Caroline Marshall Draughon Center for the Arts & Humanities

Constitution Day

 

 

 

ABOUT CONSTITUTION DAY

On September 17, 1787, the Constitutional Congress held its final meeting to sign the Constitution of the United States of America. In 2004, Congress designated September 17 of each year as Constitution Day, requiring schools receiving federal funds and all federal agencies to coordinate educational events during the week to promote a better understanding of the Constitution. For more information, visit the National Constitution Center.  

 

CONSTITUTION DAY PROGRAM

 

Tuesday, September 13 at 3 PM

Draughon Library Ground Floor Auditorium

 

Gender Equality and the Supreme Court: Frontiero v. Richardson

The Lead Plaintiff and Lead Attorney discuss the litigation and aftermath 
of the landmark 1973 SCOTUS decision. 
Featuring Joseph J. Levin, Jr – co-founder of the Southern Poverty Law Center and Sharron Frontiero Cohen – USAF, Maxwell Air Force Base (Montgomery, AL) 

 

Frontiero v. Richardson (1973) was the first Supreme Court decision to recognize gender discrimination as a basis for striking down a federal law.  Sharron Frontiero, a young lieutenant at Maxwell Air Force Base, challenged legislation that granted certain housing and medical benefits to male servicemembers but not to their female colleagues.  Joseph Levin, Jr. took her case to the United States Supreme Court and won.  Frontiero is a truly landmark decision and has been cited in nearly every subsequent Supreme Court ruling on gender equality.  The case is also notable for Levin’s decision to offer a third of his oral argument time to Columbia law professor Ruth Bader Ginsburg for her first appearance before the Court.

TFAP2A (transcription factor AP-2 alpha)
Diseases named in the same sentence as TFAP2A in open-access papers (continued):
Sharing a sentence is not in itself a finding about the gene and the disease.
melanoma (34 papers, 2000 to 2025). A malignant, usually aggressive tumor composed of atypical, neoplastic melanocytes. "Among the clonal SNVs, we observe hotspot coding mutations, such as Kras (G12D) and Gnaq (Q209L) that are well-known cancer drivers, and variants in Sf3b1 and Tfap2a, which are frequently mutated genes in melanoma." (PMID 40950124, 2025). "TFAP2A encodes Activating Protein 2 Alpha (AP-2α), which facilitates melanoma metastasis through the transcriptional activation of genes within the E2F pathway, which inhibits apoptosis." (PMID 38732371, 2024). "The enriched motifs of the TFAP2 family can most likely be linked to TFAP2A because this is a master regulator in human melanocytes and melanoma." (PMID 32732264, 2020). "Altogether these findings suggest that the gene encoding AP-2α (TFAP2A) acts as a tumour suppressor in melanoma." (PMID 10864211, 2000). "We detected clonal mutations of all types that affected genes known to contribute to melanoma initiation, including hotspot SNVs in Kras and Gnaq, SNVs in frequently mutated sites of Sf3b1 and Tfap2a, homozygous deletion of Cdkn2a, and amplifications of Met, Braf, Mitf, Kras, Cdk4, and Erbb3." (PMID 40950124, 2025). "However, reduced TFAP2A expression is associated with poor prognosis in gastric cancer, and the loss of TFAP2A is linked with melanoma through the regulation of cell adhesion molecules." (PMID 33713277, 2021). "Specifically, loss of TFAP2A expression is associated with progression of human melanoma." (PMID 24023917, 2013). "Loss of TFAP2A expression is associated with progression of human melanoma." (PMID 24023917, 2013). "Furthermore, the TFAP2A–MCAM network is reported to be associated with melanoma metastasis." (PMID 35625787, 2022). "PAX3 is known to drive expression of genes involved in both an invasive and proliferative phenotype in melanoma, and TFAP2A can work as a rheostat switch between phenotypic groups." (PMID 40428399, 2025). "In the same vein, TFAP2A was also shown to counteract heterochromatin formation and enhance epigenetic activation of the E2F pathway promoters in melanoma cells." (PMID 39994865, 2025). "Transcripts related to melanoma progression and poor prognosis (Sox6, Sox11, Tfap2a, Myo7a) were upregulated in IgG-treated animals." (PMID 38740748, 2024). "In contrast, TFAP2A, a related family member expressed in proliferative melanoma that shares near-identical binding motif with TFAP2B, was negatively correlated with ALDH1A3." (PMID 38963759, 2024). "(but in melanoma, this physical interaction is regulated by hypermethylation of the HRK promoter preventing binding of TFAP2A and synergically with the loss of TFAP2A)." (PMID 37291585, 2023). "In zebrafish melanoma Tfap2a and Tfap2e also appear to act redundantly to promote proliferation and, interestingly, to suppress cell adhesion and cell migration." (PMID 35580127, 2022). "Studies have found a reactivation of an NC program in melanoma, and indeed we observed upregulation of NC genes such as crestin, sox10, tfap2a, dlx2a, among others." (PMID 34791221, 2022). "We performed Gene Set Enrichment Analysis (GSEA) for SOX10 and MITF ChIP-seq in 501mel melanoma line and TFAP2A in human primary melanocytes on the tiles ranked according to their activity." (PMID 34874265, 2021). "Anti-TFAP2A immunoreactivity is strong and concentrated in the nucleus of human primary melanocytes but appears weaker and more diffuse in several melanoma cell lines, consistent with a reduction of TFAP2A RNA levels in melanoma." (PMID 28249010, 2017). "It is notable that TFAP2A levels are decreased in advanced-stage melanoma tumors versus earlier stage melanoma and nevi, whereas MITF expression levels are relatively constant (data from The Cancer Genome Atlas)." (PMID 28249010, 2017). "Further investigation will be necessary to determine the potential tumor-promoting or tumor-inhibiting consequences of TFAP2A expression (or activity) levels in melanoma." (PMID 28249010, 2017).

ABOUT THE SPEAKERS

Sharron Frontiero Cohen, Lead Plaintiff

After leaving the Air Force, Sharron worked as a physical therapist for a visiting nurse association, ran a crafts shop, operated a bookmobile for a city library, served as an elementary school librarian, and wrote materials as wide-ranging as romance novels and research-skills programs for children. For the past fourteen years, she has served as a volunteer lighthouse keeper on an island off the New England coast.  She lives in Gloucester, Massachusetts, with her husband, David Cohen.

Joseph J. Levin, Jr., Lead Attorney

Joseph is a native of Montgomery and a 1966 graduate of the University of Alabama Law School.  He served in the U.S. Army, Military Intelligence branch from 1967 to 1969.  He is also the co-founder of the Southern Poverty Law Center, serving as legal director, chair of the board, president and CEO, and general counsel, before retiring in 2016.  He was a member of the 1976 Carter Presidential Transition Team and former chief counsel of the National Highway Traffic Safety Administration.  He practiced law in Washington, D.C. from 1979-1996.  His better-known cases include the landmark sex discrimination case of Frontiero v. Richardson and the private segregated school case of Gilmore v. City of Montgomery.

Last Updated: August 30, 2022